27 February 2006

Love Ulster considers return visit to Dublin

Belfast Telegraph

By Noel McAdam
27 February 2006

Organisers of Saturday's Love Ulster rally today said they were considering another protest in Dublin despite the weekend riots.

Unionists have demanded a full inquiry into the disturbances over the march which left central Dublin looking like a battlefield.

But the Republic's Justice Minister, Michael McDowell, who was today due to receive a Garda report on the violence, said there was no need for a public inquiry.

His rebuff came as victims groups who organised the Saturday parade, supported by the Love Ulster organisation, were due to meet to consider their next move.

And it emerged they have not ruled out a return visit, possibly within the next month.

Organiser Willie Frazer said: "We don't want to see Dublin wrecked again but at the same time we cannot let these people win.

"It seems the Dublin City Council and some of their politicians would want us to go back and, if we did, it should be in about a month or so. But there were some people there who had never been over the border before and say they will never go back."

With the Dublin Cabinet tomorrow due to discuss the disturbances - estimated to have cost £7m - Ulster Unionist leader Sir Reg Empey today called for a full inquiry.

"In particular to identify those involved in the disturbances," he said, "because our information points to the involvement of mainstream republicans.

"Republican Sinn Fein (RSF) would not have had the capability to mount such a demonstration on its own. There was clear evidence of widespread preparation for violence and the denials of republicans ring hollow," he said.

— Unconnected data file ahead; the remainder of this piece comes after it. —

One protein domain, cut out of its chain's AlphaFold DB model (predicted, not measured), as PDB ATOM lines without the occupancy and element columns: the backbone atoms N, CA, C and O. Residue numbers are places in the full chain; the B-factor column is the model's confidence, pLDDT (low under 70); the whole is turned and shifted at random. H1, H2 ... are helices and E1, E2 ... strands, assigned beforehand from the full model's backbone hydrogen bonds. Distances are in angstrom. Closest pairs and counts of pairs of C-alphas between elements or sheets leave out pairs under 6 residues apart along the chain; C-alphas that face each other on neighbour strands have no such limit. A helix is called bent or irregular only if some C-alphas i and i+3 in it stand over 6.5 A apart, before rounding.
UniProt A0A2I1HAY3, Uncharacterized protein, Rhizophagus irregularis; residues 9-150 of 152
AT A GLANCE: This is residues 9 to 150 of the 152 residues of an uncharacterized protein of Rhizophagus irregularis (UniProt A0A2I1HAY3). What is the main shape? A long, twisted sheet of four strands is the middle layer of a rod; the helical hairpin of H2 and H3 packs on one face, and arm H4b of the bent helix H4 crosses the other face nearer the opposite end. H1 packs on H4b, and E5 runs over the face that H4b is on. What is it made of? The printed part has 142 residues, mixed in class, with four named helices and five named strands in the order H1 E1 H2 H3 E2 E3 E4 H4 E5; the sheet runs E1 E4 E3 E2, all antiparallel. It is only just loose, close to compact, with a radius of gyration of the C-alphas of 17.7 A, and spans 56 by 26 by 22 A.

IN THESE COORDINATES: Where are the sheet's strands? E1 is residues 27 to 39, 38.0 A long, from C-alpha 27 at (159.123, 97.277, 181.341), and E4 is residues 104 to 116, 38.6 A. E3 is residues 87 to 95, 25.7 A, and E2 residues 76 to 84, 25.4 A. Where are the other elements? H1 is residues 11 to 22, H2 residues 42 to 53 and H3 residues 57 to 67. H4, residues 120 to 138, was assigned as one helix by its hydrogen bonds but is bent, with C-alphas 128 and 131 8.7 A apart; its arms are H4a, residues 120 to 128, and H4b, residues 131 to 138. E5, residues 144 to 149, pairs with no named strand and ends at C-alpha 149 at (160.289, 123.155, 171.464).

Ruairi O Bradaigh of RSF, however, denied his party had orchestrated the mayhem which failed to prevent the 600-strong parade taking place past Leinster House after marchers were bussed across the city.

Sinn Fein president Gerry Adams condemned the mayhem as "reprehensible" and insisted his party members were urged not to protest.

As the remainder of the 43 arrested were today due to begin appearances in Dublin Criminal Court, it emerged further arrests are expected after gardai study closed circuit television footage from various points of the city.

Gardai said they had no advance knowledge of the level of protests planned. Assistant Commissioner Al McHugh said intelligence did not indicate there would be violence on such a scale.

Mr McDowell said there would not be a public inquiry, but said the force needed to learn from what had happened.

Retailers in Dublin city centre estimate the riots will result in them losing millions of euro. A number of shops and offices were damaged and looted during the violent protests.

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